las

Welcome all seeking refuge from low carb dogma!

“To kill an error is as good a service as, and sometimes even better than, the establishing of a new truth or fact”
~ Charles Darwin (it's evolutionary baybeee!)

Saturday, June 12, 2010

Deleterious Effects of Elevated NEFA - Background

I though I would summarize the events/research leading up to my decision to group certain posts under a summary title.

Without a doubt, the most disturbing aspect of my research into the effects of LC (VLC) diets has been the discovery of further elevated NEFA/FFA.  Most in the low carb community -- particularly diabetics -- focus almost singularly on blood glucose levels and insulin action for the maintenance of BG's.  

To the extent that lipids are considered, there is a big focus on lower fasting triglyceride levels and increased HDL.  While not all LC'ers see an increase in LDL, many will see an increase -- sometimes dramatic -- in LDL.  Usually these are dismissed because VLC will result in more of the "fluffy" large particles that are considered less atherosclerotic.  One of my worries is that we don't have a huge (or even much of any) pool of data for modern day low carb eaters.  So while these trends seem promising, I think it is premature to get too excited -- especially to the point of considering large LDL as "protective".  The alternative is to look at primitive cultures and/or their isolated modern day counterparts.  The VLC/VHF "poster cultures" are the Inuit and Masai.  The former, apparently do not exhibit atherosclerosis/CVD, but I would be extremely wary of extrapolating this to modern zero-carbers.  The Inuit diet is uber-heavy on marine omega 3's, the likes of which would require extreme supplementation to duplicate.  Atherosclerosis IS seen in the Masai, however something in their lifestyle renders this inconsequential due to a compensatory increase in vessel diameter.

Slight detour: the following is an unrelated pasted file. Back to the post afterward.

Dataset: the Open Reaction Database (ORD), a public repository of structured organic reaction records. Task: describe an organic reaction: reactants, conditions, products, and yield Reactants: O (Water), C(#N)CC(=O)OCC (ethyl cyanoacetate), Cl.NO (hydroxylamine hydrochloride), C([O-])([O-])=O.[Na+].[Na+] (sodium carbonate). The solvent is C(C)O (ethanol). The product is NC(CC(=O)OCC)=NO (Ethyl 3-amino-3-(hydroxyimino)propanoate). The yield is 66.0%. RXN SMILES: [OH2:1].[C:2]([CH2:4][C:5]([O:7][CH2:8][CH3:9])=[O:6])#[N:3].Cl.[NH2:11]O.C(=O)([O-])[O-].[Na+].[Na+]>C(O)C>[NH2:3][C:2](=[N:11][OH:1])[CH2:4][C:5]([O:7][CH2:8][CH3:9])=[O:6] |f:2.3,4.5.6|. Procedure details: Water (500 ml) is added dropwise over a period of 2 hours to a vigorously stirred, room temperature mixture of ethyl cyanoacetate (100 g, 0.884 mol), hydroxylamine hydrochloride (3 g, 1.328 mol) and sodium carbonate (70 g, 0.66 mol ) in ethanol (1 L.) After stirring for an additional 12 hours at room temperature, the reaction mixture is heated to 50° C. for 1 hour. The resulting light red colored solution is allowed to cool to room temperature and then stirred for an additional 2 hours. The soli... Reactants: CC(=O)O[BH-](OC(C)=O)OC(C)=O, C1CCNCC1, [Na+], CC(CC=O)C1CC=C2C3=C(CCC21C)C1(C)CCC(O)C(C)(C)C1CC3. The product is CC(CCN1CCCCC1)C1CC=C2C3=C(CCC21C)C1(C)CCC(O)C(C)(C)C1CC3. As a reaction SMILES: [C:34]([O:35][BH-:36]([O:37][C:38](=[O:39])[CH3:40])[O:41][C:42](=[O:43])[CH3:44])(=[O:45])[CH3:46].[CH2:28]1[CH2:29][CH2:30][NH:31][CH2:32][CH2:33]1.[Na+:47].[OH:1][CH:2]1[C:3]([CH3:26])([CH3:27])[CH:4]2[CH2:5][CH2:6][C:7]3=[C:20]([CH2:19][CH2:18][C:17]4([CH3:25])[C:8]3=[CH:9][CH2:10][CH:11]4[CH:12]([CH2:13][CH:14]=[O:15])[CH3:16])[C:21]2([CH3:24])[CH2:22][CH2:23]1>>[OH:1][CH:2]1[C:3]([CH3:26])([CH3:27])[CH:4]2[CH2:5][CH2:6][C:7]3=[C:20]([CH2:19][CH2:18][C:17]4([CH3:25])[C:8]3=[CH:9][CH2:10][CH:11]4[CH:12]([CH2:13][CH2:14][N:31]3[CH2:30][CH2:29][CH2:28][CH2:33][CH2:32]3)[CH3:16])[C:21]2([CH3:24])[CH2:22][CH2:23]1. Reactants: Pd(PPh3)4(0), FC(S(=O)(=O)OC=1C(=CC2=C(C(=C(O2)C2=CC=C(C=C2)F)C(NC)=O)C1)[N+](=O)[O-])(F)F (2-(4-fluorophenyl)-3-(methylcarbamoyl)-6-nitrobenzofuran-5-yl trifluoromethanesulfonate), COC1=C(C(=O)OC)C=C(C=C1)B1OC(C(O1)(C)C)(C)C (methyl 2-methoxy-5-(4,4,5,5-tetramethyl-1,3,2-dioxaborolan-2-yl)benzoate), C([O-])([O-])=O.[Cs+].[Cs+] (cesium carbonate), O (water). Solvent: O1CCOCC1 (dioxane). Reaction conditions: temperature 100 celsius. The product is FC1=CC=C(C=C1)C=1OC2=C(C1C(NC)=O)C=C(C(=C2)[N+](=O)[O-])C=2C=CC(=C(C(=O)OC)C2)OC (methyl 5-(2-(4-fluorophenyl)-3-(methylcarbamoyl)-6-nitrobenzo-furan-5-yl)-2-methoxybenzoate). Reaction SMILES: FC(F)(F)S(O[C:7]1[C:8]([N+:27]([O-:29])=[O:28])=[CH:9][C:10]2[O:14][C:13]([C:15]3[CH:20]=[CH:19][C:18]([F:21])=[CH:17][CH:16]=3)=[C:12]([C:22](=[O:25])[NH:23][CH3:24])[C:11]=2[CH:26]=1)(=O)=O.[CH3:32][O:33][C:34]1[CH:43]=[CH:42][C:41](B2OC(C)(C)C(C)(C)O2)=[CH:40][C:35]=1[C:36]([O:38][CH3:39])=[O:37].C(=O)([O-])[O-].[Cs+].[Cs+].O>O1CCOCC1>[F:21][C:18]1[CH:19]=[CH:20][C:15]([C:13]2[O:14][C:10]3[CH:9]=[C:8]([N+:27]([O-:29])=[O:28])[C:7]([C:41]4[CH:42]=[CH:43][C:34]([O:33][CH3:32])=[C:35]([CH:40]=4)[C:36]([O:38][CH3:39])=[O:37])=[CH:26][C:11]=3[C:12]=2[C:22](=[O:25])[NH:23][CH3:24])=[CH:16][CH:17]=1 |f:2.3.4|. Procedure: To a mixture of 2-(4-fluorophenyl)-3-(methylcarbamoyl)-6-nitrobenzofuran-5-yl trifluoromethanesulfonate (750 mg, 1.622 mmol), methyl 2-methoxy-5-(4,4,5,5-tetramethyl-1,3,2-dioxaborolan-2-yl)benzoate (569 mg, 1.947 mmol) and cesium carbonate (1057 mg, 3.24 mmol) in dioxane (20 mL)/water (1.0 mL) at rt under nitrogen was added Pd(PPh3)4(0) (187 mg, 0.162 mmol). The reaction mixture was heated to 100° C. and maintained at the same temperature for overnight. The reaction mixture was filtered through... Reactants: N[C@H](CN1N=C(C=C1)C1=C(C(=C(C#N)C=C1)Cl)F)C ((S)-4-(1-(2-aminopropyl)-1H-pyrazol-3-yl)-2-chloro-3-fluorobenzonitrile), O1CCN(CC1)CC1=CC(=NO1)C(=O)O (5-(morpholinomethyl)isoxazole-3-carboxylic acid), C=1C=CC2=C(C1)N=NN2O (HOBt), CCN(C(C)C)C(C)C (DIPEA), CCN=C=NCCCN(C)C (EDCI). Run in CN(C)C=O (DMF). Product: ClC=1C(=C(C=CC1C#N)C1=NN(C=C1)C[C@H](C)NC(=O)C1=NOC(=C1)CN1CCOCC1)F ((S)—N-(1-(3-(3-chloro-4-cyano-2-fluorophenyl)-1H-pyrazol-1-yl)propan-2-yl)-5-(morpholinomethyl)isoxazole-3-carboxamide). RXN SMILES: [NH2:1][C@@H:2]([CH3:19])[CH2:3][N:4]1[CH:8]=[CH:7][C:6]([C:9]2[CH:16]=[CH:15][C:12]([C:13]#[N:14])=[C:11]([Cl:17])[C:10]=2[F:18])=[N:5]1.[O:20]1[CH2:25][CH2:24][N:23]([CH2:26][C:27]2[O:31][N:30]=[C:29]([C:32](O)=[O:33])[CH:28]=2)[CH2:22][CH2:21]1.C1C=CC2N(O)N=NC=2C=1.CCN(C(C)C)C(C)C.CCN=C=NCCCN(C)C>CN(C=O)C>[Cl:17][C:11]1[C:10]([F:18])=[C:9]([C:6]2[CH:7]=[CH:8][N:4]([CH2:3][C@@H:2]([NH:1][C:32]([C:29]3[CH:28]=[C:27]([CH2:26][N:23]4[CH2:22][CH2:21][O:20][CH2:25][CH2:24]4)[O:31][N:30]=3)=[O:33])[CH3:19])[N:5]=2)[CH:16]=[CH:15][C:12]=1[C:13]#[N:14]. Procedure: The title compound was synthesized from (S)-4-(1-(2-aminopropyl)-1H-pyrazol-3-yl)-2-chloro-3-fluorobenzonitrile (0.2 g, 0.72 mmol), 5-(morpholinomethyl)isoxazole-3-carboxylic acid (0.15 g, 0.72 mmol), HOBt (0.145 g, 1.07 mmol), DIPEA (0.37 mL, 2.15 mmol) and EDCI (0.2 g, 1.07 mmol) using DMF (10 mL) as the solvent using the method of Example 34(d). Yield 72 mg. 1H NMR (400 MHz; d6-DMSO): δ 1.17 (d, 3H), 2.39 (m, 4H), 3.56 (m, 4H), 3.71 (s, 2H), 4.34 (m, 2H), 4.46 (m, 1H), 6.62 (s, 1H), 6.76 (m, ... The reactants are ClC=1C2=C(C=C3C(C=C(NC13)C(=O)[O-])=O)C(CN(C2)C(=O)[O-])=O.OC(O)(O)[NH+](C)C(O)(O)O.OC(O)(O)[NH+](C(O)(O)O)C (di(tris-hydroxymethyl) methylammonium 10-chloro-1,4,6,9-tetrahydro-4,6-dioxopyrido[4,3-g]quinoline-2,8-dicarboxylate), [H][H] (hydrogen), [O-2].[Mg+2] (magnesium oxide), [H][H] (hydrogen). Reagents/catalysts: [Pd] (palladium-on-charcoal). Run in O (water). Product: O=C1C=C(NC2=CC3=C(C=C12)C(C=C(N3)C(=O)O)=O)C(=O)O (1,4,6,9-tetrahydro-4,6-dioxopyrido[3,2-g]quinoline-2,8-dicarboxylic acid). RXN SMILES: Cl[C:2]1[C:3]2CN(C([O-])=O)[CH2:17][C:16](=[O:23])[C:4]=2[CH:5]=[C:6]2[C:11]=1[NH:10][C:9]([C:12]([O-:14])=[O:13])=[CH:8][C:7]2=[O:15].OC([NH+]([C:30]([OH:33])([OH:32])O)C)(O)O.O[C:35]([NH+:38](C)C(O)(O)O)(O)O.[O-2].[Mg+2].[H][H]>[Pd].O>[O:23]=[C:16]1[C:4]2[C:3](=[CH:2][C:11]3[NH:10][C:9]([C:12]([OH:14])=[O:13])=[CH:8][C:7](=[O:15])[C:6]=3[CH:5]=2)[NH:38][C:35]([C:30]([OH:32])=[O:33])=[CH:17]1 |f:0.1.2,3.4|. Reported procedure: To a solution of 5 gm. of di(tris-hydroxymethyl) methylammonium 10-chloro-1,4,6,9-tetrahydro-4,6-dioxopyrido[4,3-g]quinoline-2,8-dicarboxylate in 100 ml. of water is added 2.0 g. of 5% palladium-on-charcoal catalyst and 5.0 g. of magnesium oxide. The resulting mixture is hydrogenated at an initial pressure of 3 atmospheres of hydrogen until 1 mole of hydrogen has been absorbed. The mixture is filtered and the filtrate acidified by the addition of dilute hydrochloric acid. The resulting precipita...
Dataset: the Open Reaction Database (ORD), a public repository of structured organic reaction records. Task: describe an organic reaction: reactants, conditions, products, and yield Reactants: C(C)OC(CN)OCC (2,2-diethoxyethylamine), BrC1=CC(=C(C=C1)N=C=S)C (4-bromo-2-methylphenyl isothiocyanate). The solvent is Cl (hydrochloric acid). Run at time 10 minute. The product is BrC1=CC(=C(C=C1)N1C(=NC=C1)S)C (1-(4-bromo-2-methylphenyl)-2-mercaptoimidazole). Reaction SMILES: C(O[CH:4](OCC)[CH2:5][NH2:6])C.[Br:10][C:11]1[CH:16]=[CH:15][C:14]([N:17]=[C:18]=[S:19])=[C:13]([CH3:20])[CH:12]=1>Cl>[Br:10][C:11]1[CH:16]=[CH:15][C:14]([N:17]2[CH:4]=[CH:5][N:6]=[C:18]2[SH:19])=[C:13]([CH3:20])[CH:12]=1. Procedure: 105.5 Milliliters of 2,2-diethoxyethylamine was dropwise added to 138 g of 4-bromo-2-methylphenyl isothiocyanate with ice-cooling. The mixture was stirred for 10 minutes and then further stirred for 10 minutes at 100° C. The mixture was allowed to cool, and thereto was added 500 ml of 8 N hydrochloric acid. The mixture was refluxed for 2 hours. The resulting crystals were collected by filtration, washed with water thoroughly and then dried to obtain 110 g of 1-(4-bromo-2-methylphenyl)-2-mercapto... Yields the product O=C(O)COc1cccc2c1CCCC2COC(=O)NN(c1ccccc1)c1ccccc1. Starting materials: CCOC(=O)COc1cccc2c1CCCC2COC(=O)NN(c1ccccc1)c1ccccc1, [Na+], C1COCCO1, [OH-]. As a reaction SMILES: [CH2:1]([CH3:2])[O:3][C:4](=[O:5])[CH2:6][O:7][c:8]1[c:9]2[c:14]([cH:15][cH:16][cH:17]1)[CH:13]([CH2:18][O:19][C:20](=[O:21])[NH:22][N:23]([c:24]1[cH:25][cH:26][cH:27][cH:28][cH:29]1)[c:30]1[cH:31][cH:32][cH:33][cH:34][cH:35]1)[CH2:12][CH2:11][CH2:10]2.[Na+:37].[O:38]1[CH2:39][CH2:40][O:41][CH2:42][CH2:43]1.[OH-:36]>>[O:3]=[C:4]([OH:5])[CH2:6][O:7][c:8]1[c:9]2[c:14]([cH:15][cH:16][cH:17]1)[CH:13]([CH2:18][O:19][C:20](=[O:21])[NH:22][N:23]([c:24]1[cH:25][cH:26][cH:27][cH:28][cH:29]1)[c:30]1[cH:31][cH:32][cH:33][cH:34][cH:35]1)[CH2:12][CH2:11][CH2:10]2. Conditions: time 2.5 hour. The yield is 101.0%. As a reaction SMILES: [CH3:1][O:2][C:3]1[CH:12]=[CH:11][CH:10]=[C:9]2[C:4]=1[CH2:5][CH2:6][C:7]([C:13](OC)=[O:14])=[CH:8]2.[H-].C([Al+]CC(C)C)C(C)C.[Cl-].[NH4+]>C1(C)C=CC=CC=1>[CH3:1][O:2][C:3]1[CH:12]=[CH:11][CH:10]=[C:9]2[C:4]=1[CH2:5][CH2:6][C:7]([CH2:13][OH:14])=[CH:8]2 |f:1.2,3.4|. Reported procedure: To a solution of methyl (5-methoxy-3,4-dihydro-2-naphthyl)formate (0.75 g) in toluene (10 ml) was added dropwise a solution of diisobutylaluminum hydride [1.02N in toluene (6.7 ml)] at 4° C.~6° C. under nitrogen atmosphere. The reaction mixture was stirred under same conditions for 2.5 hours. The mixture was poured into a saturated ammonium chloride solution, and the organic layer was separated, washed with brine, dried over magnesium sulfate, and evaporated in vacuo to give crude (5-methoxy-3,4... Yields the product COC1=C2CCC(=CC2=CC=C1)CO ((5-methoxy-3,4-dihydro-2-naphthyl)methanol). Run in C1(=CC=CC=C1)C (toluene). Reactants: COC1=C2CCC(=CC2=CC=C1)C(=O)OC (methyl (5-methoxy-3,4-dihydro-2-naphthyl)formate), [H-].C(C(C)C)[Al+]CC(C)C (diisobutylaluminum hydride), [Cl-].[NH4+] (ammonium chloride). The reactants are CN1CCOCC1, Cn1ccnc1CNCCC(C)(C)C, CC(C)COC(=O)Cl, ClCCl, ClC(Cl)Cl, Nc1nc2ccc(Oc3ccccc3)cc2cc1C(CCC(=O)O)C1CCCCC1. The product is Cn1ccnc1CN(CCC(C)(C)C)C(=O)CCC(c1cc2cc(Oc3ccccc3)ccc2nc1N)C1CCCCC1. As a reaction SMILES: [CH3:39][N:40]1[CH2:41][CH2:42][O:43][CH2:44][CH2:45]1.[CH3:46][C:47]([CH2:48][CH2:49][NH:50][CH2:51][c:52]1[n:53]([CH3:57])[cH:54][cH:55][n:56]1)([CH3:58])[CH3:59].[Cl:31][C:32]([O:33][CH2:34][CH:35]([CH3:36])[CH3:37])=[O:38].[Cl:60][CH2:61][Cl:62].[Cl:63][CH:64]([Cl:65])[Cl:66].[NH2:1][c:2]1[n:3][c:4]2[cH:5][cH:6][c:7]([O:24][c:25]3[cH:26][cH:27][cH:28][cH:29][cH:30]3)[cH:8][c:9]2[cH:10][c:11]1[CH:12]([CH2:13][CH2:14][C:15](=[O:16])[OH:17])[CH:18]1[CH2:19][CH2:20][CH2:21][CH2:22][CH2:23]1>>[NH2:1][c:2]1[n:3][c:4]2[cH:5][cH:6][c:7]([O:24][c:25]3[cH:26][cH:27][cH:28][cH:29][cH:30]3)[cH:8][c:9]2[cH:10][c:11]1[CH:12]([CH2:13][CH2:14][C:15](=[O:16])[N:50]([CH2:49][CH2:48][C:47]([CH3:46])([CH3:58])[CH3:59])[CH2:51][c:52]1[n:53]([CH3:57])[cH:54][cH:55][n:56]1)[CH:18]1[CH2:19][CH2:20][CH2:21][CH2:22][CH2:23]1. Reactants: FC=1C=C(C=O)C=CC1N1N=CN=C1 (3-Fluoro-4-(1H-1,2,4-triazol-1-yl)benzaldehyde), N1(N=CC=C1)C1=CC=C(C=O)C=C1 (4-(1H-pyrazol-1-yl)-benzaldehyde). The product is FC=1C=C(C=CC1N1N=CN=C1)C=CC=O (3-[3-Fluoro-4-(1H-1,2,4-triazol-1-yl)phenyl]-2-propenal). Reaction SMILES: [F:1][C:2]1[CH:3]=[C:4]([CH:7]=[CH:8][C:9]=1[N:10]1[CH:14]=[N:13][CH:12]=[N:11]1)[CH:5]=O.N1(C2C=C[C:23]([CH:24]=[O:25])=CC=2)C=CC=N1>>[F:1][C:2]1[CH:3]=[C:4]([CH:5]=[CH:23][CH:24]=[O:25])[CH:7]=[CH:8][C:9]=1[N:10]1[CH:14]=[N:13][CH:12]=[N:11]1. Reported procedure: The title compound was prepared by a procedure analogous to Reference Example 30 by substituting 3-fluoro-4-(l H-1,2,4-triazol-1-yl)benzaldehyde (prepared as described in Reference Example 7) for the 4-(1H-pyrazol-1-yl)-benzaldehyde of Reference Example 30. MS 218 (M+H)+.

Regardless, another circulating lipid goes all but ignored:  Non-esterified (aka Free) Fatty Acids (essentially long chain).  Any Google search on elevated NEFA will produce a scary lot of hits describing all sorts of deleterious outcomes.   And yet nobody, conventional medical establishment included, seems to focus on these levels.  But obesity and/or Metabolic Syndrome are associated with elevated NEFA's as well as diabetes (both types).  There's increasing evidence that NEFA are both directly and indirectly responsible for pathogenesis of diabetes and atherosclerosis/CVD.   

Low Carb diets (especially VLC) can produce marked improvements in regulating blood glucose levels.  But NEFA have been shown to be elevated by high fat meals, with or without concurrent carb ingestion, and due in significant part to release from adipose tissue, not just dietary intake.


1 comment:

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